Gatto, then, marks two important and favorable developments for municipalities in Georgia. For additional questions about this case or sovereign immunity under Georgia law, please contact Sun Choy ([email protected]) or Wes Jackson ([email protected]).

Court of Appeals clarifies “Your Work” Exclusion in CGL

Posted on: October 30th, 2019

By: Robert Bazzo

A frequently litigated issue in the commercial general liability (CGL) policy is the extent and limits of the coverage for contractors under the definition of “Your Work” and related exclusions. Under the insurance laws in most states, defective workmanship alone is not considered an accident and, therefore, not “property damage” as the result of an “occurrence” within the standard CGL definition.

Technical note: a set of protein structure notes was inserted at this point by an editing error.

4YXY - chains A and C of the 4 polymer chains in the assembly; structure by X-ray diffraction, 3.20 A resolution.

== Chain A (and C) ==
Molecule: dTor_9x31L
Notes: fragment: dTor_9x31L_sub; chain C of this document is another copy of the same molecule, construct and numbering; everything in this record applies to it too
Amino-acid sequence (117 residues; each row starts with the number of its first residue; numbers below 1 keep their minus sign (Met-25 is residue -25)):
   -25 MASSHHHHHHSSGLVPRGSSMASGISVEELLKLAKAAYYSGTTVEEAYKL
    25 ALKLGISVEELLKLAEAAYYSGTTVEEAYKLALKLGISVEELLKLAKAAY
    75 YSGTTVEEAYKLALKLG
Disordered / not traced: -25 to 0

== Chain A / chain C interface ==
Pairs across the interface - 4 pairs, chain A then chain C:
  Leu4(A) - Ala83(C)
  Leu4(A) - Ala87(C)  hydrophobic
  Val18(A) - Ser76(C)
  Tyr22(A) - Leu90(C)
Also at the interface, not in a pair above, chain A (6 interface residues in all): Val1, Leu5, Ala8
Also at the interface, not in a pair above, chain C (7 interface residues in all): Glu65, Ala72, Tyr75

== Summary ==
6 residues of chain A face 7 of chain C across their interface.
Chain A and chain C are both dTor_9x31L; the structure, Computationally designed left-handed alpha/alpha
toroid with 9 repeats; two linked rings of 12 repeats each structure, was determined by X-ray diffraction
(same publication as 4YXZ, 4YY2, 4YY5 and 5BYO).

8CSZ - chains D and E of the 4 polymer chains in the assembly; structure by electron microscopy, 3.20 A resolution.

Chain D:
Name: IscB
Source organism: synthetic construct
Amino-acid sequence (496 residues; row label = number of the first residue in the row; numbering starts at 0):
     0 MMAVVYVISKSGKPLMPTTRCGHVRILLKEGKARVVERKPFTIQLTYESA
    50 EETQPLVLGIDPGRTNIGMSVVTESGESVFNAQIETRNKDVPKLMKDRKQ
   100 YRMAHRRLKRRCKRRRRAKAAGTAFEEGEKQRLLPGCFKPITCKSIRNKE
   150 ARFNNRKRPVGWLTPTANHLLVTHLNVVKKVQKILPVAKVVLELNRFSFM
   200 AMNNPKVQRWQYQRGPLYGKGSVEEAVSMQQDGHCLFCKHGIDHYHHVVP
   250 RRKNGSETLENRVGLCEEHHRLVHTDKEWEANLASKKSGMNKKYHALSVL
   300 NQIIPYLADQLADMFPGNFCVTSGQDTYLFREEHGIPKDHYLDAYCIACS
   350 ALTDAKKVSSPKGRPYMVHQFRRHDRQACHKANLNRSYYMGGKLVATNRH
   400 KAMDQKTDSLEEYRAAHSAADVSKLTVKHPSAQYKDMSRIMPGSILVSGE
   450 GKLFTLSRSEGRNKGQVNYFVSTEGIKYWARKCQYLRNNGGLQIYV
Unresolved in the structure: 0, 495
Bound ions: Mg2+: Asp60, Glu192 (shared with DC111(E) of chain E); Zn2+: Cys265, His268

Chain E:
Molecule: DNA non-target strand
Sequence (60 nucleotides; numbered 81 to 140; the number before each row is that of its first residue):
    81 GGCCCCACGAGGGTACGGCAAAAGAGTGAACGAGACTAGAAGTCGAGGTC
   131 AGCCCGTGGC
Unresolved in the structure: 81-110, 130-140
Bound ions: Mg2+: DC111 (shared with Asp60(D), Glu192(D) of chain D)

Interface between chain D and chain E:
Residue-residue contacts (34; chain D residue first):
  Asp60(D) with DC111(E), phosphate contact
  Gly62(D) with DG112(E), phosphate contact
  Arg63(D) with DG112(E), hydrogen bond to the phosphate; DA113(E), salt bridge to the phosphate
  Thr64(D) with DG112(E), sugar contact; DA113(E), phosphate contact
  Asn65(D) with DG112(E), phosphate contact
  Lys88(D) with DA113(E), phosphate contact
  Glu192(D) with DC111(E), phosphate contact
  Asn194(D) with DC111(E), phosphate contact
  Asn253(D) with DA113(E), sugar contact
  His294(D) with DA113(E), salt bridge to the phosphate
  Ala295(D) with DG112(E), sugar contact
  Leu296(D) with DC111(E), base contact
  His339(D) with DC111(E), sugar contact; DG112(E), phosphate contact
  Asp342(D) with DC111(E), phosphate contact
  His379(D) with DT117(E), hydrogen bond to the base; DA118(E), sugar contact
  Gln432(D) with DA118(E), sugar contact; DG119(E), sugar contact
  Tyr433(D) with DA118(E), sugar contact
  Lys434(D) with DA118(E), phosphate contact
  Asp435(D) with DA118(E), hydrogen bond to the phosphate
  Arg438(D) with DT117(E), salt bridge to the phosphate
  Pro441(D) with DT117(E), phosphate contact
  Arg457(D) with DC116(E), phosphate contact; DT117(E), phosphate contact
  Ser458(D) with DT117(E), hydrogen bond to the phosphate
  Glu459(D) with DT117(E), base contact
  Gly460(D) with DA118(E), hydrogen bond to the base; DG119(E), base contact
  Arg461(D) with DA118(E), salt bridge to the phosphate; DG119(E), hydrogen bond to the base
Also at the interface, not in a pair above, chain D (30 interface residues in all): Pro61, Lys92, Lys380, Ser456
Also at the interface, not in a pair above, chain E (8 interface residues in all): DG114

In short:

In a recent Massachusetts case, All America Ins. Co. vs. Lampasona Concrete Corp. et al., the trial court granted the insurance company’s motion for summary judgment based on a finding that the “Your Work” policy exclusion applied to the claim against the insured.

The underlying construction projects related to a new hospital’s concrete floor installation, 90,000 square feet at a cost of $30 million. As part of the construction project, the subcontractors had to install a flooring system for the first floor. This system consisted of a concrete slab (Lampasona’s work), installed over a plastic vapor barrier which was done by another subcontractor. The finished first floor of the hospital included flooring tile (attached with adhesive) and carpeting, installed by other subcontractors on top of the concrete slab.